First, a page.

Through a Screen, Darkly 

The experience of information consumption has undergone a drastic devolution. News works on the principle of transience; but, if you will pardon the pun, this isn’t news to anyone. In the past, most people were able to differentiate between current, fast-moving, and quickly changing events and true knowledge. Let alone the question of wisdom. But these days, the pace at which everything is moving and the amount of untruth we’re fed daily has contributed to an increase in alienation.

I don’t assume that everyone is living this experience to the same degree. Some probably don’t consume much news, but without some considerable effort, the likelihood of  total ignorance of mass culture is quite low.

I also realize that it’s easy to slip into nostalgia as we wish for moments of peace, thinking that things were better in the past. But wanting to have a healthier and spiritually rich life is hardly an unrealistic yearning for the “good old days.” 

Much of this problem has to do with how we relate to the external world. Once the focus on external events takes precedence over things that transcend time, the meaning of life itself begins to change. Objects that we use every day can either help us regain our center of being or steer us further off the road.

For instance, take the smartphone. For most of us, it has become an indispensable tool, although we rarely ask what its purpose is. Do we look at it as a tool, or as the thing that is supposed to give us higher meaning? In his book, The Disappearance of Rituals, German-Korean philosopher, Byung-Chul Han notes that “the quick succession of bits of content displayed on a smartphone makes any lingering impossible.” It contains within its essence a possibility of dispersion and compulsion, and any enjoyment of the present moment is not on the horizon. Of course, none of us would actually say that a smartphone, with all its mesmerizing apps, is highlighting or defining the meaning of life, but how we react to the object is sometimes performed on a subconscious level.

But it isn’t only inanimate objects that lead us into spiritual torpor. Even if we don’t use or abuse technological tools, society itself can have an impact on how we live. Han writes that “The increasing atomization of society takes hold of its [the community’s] emotional world.” The creation of community becomes less possible, and “instead, fleeting affects and emotions, the states of isolated individuals, predominate.” To deny the significance and usefulness of technological advances is foolish and pointless but being aware of the difference between the false virtual world and the embodied world of real people is the first step toward proper use and treatment of technology.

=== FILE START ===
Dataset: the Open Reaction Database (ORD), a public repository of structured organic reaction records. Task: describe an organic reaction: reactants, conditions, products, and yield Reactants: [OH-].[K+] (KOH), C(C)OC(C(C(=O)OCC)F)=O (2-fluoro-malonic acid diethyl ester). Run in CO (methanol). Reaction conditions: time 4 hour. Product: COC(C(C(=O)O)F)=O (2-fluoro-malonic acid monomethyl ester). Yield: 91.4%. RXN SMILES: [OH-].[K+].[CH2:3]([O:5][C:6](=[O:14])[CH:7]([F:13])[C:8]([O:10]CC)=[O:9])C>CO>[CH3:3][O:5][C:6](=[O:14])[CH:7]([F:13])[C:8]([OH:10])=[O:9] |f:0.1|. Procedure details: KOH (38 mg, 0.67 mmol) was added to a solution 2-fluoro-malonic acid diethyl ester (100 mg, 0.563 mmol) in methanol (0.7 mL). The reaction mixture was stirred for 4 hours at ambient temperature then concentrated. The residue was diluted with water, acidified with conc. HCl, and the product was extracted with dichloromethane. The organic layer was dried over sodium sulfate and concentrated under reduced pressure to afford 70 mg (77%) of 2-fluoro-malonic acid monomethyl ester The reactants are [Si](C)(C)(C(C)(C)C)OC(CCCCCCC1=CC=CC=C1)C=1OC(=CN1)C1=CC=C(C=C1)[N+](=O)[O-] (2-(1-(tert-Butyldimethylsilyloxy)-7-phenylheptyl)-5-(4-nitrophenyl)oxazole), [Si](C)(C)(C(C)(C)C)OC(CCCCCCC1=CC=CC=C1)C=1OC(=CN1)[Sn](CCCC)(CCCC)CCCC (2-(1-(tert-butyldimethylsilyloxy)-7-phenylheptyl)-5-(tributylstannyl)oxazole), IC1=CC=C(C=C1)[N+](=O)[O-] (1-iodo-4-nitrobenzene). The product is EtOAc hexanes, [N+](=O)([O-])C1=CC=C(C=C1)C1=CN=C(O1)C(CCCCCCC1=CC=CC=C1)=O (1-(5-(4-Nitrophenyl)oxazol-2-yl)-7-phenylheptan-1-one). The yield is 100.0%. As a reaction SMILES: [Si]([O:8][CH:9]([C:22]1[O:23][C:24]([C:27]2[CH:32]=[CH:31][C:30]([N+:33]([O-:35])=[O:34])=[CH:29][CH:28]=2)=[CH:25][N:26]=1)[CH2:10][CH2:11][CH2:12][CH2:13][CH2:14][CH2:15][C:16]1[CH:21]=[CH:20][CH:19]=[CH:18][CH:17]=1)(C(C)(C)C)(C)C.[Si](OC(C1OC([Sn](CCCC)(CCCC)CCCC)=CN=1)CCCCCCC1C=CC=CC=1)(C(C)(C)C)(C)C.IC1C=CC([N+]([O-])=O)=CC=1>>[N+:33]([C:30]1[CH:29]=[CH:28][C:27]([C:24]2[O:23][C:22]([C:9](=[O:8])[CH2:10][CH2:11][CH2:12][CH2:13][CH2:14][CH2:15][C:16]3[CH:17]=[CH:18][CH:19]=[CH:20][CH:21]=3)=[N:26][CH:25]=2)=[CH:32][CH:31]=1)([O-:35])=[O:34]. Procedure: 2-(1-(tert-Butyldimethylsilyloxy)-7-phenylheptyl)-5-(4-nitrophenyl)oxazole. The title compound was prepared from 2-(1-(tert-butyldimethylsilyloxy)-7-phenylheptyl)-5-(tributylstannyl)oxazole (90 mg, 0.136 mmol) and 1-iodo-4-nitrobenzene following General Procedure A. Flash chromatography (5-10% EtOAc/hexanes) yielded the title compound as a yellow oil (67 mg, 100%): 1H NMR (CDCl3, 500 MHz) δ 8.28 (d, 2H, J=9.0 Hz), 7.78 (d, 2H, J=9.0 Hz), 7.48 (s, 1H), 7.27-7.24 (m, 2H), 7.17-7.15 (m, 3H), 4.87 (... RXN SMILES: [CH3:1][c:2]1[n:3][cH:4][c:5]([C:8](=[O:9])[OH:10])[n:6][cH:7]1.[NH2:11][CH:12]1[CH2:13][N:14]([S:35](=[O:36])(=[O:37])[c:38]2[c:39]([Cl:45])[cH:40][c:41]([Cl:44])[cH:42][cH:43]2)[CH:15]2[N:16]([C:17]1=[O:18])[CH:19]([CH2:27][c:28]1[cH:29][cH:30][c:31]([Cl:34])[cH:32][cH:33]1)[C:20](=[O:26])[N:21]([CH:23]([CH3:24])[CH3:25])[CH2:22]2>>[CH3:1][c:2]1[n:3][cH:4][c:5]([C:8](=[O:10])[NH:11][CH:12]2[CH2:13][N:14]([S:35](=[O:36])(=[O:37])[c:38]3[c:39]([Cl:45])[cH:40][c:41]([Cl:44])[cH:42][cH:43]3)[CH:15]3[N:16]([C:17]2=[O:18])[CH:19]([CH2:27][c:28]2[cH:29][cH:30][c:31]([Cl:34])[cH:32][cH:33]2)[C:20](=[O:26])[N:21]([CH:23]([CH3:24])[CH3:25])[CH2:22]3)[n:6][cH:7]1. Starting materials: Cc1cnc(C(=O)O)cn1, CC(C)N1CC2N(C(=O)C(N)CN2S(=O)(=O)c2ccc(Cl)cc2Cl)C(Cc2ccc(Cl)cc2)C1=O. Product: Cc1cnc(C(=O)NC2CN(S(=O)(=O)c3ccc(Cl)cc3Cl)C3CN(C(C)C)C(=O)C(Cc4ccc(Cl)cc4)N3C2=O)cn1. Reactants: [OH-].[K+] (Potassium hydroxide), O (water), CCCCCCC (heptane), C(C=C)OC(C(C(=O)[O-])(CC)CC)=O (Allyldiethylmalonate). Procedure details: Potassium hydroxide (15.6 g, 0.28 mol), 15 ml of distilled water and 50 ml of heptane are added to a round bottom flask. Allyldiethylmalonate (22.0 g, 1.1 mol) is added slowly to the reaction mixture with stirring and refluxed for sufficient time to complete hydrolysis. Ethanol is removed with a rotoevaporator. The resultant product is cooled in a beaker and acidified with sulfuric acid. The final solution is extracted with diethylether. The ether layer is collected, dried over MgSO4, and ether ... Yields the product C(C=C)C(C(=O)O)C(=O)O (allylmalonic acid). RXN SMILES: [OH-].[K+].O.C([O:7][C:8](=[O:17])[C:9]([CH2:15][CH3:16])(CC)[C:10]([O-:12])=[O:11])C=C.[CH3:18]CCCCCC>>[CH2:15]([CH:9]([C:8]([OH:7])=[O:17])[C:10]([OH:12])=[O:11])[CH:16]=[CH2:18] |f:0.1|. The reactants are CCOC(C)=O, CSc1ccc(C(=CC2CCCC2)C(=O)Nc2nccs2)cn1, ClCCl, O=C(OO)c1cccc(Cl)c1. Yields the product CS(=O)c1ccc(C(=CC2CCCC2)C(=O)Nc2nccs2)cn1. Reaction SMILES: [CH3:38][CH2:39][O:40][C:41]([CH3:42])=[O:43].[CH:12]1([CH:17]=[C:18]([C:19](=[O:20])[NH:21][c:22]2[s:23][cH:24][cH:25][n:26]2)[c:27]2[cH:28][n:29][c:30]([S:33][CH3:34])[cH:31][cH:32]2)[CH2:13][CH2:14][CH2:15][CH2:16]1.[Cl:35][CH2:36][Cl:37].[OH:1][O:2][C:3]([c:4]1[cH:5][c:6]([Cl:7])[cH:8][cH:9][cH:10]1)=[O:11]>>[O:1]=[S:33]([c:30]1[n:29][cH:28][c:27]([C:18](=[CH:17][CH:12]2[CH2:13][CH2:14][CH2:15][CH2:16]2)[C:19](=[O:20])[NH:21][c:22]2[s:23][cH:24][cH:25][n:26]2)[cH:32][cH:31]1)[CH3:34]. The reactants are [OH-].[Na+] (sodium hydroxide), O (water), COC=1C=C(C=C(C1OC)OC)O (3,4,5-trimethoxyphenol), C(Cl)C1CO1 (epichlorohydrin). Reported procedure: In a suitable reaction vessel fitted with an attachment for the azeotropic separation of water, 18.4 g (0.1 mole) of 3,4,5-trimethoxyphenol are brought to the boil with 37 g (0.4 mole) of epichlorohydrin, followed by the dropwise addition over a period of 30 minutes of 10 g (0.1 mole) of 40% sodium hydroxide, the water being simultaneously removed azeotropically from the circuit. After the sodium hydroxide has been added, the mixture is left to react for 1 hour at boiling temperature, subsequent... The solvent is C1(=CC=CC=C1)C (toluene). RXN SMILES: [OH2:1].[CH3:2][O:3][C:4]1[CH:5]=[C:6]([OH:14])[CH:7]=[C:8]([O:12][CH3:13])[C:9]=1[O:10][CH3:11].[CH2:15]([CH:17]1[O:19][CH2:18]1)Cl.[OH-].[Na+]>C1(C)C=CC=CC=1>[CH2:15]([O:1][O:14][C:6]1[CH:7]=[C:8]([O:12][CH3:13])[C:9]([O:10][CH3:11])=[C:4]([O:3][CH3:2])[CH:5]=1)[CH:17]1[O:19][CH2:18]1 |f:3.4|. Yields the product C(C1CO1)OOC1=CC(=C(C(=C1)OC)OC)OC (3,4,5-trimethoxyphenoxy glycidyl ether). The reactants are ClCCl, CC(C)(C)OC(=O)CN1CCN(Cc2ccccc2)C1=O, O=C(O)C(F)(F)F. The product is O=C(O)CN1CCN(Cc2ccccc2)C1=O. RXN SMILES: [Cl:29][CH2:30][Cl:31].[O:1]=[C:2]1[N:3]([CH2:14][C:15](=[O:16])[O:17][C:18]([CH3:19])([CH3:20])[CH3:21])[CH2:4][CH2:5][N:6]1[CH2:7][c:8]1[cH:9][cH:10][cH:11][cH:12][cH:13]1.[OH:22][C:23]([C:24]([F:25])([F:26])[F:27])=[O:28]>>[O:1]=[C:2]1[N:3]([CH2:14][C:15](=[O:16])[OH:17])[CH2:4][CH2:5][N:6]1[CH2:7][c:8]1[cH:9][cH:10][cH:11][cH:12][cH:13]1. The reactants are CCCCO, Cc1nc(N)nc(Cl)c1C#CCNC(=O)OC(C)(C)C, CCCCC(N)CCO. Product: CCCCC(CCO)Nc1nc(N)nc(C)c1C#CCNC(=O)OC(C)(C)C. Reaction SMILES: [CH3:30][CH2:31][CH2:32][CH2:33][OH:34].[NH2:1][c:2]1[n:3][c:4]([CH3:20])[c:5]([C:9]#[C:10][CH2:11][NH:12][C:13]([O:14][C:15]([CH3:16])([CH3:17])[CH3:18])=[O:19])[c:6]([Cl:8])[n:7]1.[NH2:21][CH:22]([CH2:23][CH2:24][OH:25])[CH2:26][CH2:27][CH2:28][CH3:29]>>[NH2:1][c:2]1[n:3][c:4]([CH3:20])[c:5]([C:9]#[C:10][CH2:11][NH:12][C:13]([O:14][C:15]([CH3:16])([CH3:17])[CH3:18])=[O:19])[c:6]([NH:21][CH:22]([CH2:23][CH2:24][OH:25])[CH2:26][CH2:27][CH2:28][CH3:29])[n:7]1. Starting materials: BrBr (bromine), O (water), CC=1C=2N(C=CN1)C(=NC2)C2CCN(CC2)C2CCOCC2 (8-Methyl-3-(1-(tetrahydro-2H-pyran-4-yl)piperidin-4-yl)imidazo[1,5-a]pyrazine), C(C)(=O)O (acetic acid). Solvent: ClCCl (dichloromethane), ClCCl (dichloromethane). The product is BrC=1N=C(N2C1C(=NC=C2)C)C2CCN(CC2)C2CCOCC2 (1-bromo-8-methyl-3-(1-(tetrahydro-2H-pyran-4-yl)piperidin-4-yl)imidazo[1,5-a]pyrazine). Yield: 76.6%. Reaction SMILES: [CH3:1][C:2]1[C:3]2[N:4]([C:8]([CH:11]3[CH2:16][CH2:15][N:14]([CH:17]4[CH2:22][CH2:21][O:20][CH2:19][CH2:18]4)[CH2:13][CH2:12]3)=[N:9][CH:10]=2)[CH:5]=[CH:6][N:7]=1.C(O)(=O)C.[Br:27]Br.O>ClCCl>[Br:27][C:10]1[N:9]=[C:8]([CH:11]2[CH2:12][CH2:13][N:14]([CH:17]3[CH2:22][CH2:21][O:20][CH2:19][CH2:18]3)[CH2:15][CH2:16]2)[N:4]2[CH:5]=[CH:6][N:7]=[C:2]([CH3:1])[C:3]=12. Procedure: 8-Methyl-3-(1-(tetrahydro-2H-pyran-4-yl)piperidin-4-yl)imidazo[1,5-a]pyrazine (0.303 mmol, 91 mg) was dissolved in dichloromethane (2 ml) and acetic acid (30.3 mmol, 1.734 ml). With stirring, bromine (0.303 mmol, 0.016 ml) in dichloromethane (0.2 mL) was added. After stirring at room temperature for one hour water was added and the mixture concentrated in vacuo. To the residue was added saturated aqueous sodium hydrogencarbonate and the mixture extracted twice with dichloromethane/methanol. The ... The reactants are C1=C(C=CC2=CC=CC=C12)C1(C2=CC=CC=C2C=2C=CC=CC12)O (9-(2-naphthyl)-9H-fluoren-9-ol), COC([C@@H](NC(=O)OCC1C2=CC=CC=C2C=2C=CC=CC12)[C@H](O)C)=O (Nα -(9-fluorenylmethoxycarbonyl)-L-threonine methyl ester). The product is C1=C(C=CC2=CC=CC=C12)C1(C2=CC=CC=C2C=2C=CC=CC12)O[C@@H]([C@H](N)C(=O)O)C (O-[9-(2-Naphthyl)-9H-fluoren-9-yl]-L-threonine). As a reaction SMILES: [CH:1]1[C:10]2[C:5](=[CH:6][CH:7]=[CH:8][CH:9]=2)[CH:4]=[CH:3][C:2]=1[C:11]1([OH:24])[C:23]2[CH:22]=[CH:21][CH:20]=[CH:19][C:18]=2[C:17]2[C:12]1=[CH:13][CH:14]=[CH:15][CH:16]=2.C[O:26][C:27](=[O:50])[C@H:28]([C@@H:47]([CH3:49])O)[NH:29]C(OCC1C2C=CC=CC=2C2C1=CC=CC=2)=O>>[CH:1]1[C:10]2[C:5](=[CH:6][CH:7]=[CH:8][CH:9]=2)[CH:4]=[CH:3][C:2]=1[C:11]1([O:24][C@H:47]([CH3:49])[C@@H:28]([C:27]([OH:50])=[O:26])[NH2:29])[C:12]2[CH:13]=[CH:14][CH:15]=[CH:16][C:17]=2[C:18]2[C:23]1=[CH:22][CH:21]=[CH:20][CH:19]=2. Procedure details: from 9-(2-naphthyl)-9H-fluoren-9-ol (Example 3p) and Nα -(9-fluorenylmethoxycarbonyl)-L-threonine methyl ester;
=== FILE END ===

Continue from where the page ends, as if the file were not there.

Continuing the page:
One of the ways this discernment can happen is if we make a distinction between what Thomas Merton (1915-1968) called “events and pseudo-events.” The information overload of the constant news feed takes on a life of its own that is only interested in optimizing itself, and social media has created platforms that only work on those principles. But at what cost? Are we sacrificing our interior lives for an external structure that de-centers our being?

“The ritual morning trance,” writes Merton, “in which one scans columns of newsprint, creates a peculiar form of generalized pseudo-attention to a pseudo-reality. This experience is taken seriously. It is one’s daily immersion in ‘reality.’ One’s orientation to the rest of the world. One’s way of reassuring himself that he has not fallen behind. That he is still here. That he still counts!” This was published in 1968, and Merton might as well be speaking about us today.

In a way, this statement is hopeful. Not only did Merton already observe this phenomenon in the mid-20th century, he also has demonstrated that people are genuinely yearning for a community and to be connected to the world. The wish to feel alive and to fight the feelings of invisibility and powerlessness is a solid recognition that something is existentially askew in society today.